78-billion-euro EU-IMF Portugal bailout sealed
European finance ministers on Monday backed a three-year 78-billion-euro EU-IMF bailout for Portugal on condition Lisbon embarks on a major raft of public sell-offs.
The ministers agreed unanimously to rescue Portugal, a statement said, making it the third eurozone country in the space of one year to receive a multi-billion-euro bailout after Greece and Ireland.
The emergency loans to Lisbon are "warranted to safeguard the financial stability in the euro area and the EU as a whole," said the statement by ministers from the 17-nation eurozone and the remaining 10 European Union states that partly underwrite the emergency financial assistance.
The decision on Portugal was made during two-day talks otherwise focused on measures to ease the terms of Greece’s repayment burden.
Portugal, under pressure from the markets for months, finally sought a bailout in April after the minority socialist government and right-wing opposition failed to agree on a new round of budget cuts. The country holds an early general election on June 5.
A key deadline also looms on June 15 when Portugal has to redeem debt of about 5.0 billion euros or face default.
Under conditions agreed earlier in the month, European states will provide two-thirds of the loans while the International Monetary Fund will take care of one third.
The three-year deal requires Portugal to launch an "ambitious privatisation programme," restructure and boost the capital of its banks, and reform its health system and public administration.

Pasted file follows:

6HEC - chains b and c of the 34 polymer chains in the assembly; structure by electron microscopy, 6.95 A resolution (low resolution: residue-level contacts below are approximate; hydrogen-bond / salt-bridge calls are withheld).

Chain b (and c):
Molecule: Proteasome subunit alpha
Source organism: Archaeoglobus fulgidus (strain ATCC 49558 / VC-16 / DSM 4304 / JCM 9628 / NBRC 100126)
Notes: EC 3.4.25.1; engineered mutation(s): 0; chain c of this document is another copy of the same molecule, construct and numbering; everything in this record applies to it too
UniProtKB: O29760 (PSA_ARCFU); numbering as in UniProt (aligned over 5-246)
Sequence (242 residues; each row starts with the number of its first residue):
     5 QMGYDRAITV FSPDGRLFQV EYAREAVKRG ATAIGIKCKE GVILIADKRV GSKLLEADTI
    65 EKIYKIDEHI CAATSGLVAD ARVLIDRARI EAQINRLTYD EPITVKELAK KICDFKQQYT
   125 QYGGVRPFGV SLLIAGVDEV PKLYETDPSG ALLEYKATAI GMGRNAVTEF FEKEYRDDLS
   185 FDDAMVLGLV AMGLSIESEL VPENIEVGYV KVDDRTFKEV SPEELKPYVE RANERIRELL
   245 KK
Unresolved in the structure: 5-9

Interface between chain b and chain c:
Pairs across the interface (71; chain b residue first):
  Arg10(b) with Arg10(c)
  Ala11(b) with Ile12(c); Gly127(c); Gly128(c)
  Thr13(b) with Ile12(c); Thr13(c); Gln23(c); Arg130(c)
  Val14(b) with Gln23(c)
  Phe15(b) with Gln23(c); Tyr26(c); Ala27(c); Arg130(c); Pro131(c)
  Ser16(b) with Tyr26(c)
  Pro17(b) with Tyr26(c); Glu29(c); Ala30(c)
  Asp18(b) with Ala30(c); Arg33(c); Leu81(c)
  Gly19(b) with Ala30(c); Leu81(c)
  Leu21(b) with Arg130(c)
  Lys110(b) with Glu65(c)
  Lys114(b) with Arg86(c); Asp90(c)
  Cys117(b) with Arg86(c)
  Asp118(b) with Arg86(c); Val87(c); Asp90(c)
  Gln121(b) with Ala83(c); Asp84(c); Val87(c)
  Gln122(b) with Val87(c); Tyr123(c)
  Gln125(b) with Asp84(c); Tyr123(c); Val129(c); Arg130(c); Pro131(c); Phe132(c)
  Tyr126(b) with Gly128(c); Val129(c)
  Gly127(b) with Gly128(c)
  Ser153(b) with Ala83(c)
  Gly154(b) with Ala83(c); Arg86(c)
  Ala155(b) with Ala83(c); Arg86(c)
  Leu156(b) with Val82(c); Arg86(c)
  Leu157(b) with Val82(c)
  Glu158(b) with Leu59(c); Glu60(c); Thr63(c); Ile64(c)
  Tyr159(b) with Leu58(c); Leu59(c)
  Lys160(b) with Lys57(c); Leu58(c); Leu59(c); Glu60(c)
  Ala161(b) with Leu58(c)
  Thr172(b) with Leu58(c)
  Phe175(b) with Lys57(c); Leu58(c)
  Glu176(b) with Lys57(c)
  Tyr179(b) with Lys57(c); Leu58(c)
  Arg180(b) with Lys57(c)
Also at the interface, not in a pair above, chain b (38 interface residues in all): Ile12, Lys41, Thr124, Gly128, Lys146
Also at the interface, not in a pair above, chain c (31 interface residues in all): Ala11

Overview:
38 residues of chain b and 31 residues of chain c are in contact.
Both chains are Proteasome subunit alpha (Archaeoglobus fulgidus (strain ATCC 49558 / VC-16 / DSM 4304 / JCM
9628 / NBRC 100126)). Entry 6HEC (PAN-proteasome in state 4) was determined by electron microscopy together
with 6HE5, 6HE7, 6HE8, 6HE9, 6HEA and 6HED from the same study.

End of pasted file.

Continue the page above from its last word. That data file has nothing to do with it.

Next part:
The Portuguese government forecasts see the public deficit dropping from 5.9 percent this year to the eurozone ceiling of 3.0 percent by 2013.
The package of loans was made possible when Finnish lawmakers negotiating a new coalition government in Helsinki overcame resistance from an anti-bailout, eurosceptic party that flourished in elections there.
Taking into account a key Finnish condition for the bailout, the EU ministers said in the statement that Lisbon should "encourage private investors to maintain their overall exposures on a voluntary basis."
This means that banks and other buyers would not pull their money out of the country.
The Finns wanted European governments contributing to the bailout to have their investments classed as priority above those of private buyers of Portuguese debt.
The EU ministers said the rescue programme is "both ambitious and frontloaded, while safeguarding the most vulnerable groups in society."